February 19, 2013
Eldridge Cleaver famously declared, “You’re either part of the solution or you’re part of the problem.” Although I did not agree with this sentiment in its original context, it has more definite applicability in regard to what one might think of as “solving political problems.”
Notice, first, that politics consists in the struggle to control the power that allows one party (whether an individual or a group) to impose its preferences on other parties who object to this imposition. Some political struggles involve attempts to make new impositions; others involve attempts to throw off existing, unwanted impositions. Because in our time the state is usually the organization that possesses the greatest coercive power, politics often boils down to a contest over who will control the state and how state authorities will wield their power. Politics, in short, ultimately has to do with the question: who will be master?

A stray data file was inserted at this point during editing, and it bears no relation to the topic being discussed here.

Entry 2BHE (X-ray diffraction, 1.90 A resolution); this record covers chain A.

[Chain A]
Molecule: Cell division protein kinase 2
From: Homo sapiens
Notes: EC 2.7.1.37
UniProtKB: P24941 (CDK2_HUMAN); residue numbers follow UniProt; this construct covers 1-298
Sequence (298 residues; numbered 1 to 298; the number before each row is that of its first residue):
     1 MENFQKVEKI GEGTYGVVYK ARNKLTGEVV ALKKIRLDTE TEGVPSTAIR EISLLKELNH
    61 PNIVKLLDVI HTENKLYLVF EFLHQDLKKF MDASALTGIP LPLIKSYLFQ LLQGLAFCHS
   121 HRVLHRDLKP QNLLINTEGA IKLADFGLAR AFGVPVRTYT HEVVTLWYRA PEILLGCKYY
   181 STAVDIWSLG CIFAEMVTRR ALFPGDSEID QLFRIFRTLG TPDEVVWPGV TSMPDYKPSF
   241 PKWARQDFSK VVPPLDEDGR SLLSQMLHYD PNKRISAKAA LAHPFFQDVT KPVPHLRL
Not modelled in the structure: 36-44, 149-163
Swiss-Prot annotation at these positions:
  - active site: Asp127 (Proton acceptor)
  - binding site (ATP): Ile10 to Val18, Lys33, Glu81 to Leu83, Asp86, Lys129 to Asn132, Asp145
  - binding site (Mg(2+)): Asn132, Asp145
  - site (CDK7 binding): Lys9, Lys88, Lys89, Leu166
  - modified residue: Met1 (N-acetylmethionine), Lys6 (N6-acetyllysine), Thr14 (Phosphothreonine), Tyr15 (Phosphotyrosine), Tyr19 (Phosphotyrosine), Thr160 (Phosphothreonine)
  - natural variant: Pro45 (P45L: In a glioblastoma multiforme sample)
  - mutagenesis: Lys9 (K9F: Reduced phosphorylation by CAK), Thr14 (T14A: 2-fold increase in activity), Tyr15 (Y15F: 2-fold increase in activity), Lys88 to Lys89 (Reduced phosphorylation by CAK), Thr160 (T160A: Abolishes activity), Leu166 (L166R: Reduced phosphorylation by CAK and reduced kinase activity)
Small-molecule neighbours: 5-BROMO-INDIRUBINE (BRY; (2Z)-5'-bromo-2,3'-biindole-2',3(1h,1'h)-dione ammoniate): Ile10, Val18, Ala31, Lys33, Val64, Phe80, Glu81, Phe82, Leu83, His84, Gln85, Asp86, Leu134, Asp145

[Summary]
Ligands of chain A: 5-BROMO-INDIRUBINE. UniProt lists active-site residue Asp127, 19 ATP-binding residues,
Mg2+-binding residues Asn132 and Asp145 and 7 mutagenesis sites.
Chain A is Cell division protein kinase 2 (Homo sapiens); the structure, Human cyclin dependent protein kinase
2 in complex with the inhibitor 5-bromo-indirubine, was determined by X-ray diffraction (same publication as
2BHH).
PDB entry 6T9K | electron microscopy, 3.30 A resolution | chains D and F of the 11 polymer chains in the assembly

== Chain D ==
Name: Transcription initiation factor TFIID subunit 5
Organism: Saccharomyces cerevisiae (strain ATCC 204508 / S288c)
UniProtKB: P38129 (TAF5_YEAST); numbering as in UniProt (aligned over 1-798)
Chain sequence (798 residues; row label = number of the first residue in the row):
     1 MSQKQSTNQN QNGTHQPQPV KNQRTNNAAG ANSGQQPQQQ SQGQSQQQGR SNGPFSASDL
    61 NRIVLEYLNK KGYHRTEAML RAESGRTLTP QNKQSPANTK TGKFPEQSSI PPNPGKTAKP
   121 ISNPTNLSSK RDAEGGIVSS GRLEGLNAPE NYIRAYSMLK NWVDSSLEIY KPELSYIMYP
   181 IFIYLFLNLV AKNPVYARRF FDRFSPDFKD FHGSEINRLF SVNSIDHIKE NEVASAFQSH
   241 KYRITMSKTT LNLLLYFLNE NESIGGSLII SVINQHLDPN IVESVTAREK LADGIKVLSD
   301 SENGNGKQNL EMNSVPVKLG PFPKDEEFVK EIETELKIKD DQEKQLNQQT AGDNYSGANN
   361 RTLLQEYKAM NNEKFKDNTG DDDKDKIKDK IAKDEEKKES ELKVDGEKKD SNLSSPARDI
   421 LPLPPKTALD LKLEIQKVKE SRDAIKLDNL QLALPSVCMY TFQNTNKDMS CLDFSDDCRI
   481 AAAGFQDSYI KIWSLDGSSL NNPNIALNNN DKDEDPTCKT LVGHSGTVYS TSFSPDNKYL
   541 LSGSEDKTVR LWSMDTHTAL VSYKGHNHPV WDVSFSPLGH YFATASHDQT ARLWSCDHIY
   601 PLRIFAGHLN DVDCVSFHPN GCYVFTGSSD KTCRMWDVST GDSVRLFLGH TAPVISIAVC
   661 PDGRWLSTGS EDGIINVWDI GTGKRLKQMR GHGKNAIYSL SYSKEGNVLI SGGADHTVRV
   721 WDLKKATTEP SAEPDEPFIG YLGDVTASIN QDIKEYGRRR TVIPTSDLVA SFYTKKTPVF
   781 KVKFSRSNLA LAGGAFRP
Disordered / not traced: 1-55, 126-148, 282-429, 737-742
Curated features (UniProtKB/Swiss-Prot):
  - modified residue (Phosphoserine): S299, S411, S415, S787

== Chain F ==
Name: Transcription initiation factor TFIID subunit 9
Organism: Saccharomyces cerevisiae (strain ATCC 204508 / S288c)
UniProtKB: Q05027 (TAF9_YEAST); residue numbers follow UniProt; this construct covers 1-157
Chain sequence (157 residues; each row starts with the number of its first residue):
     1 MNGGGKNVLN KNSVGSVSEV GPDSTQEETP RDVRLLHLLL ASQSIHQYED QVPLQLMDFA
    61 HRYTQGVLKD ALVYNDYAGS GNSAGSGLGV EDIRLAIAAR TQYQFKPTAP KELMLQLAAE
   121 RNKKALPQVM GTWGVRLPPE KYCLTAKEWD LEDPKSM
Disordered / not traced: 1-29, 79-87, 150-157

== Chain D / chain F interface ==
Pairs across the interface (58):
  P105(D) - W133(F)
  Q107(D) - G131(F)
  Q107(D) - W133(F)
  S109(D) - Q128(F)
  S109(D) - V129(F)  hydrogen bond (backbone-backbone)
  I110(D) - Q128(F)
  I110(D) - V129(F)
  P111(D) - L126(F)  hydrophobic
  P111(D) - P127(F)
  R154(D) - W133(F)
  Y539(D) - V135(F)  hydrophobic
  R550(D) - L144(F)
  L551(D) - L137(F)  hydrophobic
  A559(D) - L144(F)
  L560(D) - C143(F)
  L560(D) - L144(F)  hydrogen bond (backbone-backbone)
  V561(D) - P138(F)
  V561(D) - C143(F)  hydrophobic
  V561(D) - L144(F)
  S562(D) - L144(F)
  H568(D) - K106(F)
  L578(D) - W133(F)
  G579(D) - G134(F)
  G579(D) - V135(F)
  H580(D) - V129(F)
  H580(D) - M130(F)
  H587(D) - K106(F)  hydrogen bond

When we recognize that political problems always involve this question, we see immediately that they can have no solution short of complete capitulation by the political losers. Unless they concede that others will be their masters, they will continue to struggle, either overtly or covertly. Thus, political problems remain perpetually unresolved in any more than a tactical, short-term way. Losers may appear to have given up, but usually if not always they will continue to harbor a desire to throw off their master or some aspect of the master’s regime and continue to work in some way toward the attainment of that objective.
Of course, wherever more than one way of dealing with an issue exists, there is no necessity of resort to politics. If everyone agrees to let each party act as it wishes without coercive interference, a genuine political solution does exist: abandon politics.